Nova Scotia

Seal Island Bridge daredevil hopes cliff-jumping becomes his career

A Glace Bay, N.S., man hopes his six-year hobby of 'jumping off big stuff' becomes a career for him. Logan LaTulippe, 23, became a viral sensation in 2017 when he did a back flip off the Seal Island Bridge over Great Bras d'Or Lake.

'It's the closest feeling to flying that you can get,' says Glace Bay's Logan LaTulippe

Logan LaTulippe's pursuit of higher jumps has since taken him to Costa Rica, Bermuda and various locations around Canada and the United States. (Logan Latulippe/Facebook)

A Glace Bay, N.S., man hopes his six-year hobby of "jumping off big stuff" becomes a career for him.

"It's the closest feeling to flying that you can get," Logan LaTulippe, 23, told CBC's Information Morning Cape Breton.

He became a viral sensation in the summer of 2017 when he did a back flip off the Seal Island Bridge in Victoria County. A video of that jump posted to Facebook has almost 150,000 views.

LaTulippe said that video made him take his hobby more seriously.

His pursuit of more and higher jumps has since taken him to Costa Rica, Bermuda and various locations around Canada and the United States. His most mind-blowing leap to date was a triple front flip with a half twist from a height of 31 metres at Abiqua Falls in Oregon.

How he got his start

LaTulippe got his start doing what many Cape Breton kids do for a summertime thrill — jumping off the relatively low-altitude Mira Gut and Albert Bridges. But it was watching cliff-jumping videos online that inspired his Seal Island stunt.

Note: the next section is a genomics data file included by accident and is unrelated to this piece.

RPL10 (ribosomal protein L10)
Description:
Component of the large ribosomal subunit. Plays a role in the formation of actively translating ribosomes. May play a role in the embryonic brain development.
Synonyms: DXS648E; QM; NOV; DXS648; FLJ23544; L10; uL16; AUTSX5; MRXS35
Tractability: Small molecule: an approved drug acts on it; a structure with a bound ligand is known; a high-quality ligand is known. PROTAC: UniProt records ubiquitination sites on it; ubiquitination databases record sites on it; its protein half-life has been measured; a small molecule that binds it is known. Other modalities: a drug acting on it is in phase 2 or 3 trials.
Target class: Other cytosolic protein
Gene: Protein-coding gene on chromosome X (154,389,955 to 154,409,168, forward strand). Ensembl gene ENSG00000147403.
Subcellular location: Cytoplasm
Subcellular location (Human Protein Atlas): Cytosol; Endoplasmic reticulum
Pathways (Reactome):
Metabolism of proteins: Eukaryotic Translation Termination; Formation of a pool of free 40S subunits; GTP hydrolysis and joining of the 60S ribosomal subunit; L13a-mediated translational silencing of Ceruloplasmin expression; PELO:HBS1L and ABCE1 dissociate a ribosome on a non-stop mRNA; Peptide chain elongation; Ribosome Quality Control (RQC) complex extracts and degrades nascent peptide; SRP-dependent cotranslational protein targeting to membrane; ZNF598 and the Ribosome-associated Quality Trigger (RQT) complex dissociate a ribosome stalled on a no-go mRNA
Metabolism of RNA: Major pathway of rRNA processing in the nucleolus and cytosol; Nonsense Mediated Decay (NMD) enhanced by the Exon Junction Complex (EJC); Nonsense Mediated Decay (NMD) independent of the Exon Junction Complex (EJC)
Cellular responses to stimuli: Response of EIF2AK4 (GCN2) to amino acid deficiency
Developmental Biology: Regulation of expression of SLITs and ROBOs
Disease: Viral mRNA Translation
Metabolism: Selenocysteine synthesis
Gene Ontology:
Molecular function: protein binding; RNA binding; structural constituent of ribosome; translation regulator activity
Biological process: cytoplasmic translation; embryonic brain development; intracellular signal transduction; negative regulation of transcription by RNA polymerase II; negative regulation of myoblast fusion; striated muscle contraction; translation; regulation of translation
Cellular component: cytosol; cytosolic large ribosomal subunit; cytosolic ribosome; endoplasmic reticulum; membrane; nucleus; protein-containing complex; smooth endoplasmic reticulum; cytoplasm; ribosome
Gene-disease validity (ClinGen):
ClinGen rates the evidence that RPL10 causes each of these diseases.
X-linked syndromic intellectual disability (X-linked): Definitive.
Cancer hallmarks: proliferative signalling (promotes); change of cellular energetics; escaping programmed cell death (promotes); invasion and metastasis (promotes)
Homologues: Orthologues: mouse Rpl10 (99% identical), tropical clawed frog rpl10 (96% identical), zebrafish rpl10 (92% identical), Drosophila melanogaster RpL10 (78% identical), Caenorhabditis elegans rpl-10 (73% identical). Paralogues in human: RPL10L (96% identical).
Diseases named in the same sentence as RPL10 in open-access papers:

As part of the cliff-jumping community, LaTulippe gets invited to travel to group jumps. He saves up his earnings from his day job doing commercial photo and video work, and travels on the cheap. A trip to Costa Rica was largely paid for by a tour company that wanted LaTulippe and his friends to jump off waterfalls for the entertainment of tourists, and then teach the tourists how to do it safely.

Safety tips

He said he's learned safety from his fellow jumpers. The basic checklist includes the water depth, the solidity of the take-off spot and the absence of obstacles in the jump path.

"As long as you land safe enough, with your feet and not your face, you should be all right," LaTulippe said.

While he's avoided broken bones so far, his body has taken some abuse. Times where he's accidentally done belly or back flops or landed on his butt have left him sore for a few days. His most serious injury to date was a burst eardrum.

Given the risks, LaTulippe said he always jumps with a partner, who can retrieve him from the water if necessary — a precaution recommended by RCMP spokesperson Cpl. Jennifer Clarke.

"We would like [people] to consider their personal safety and hope that they've made a contingency plan to prepare for any type of emergency that might come up as a result of their activities," she said, noting jumpers are also responsible for ensuring they're not breaking any laws, such as trespassing.

At the time of his Seal Island Bridge stunt, RCMP issued a similar warning to discourage potential imitators. 

LaTulippe's next scheduled event will take him to Arizona in May. He also has his sights set on Mexico, Slovenia and possibly Chile.

"I've met all kinds of great people. I've gotten to see all kinds of really cool places that I don't think I would have gotten to see otherwise," he said.

"And the adrenaline rush, you just can't beat it ... it really makes me feel alive."

MORE TOP STORIES

ABOUT THE AUTHOR

Holly Conners is a reporter and current affairs producer who has been with CBC Cape Breton since 1998. Contact her at holly.conners@cbc.ca.

With files from CBC's Information Morning Cape Breton

now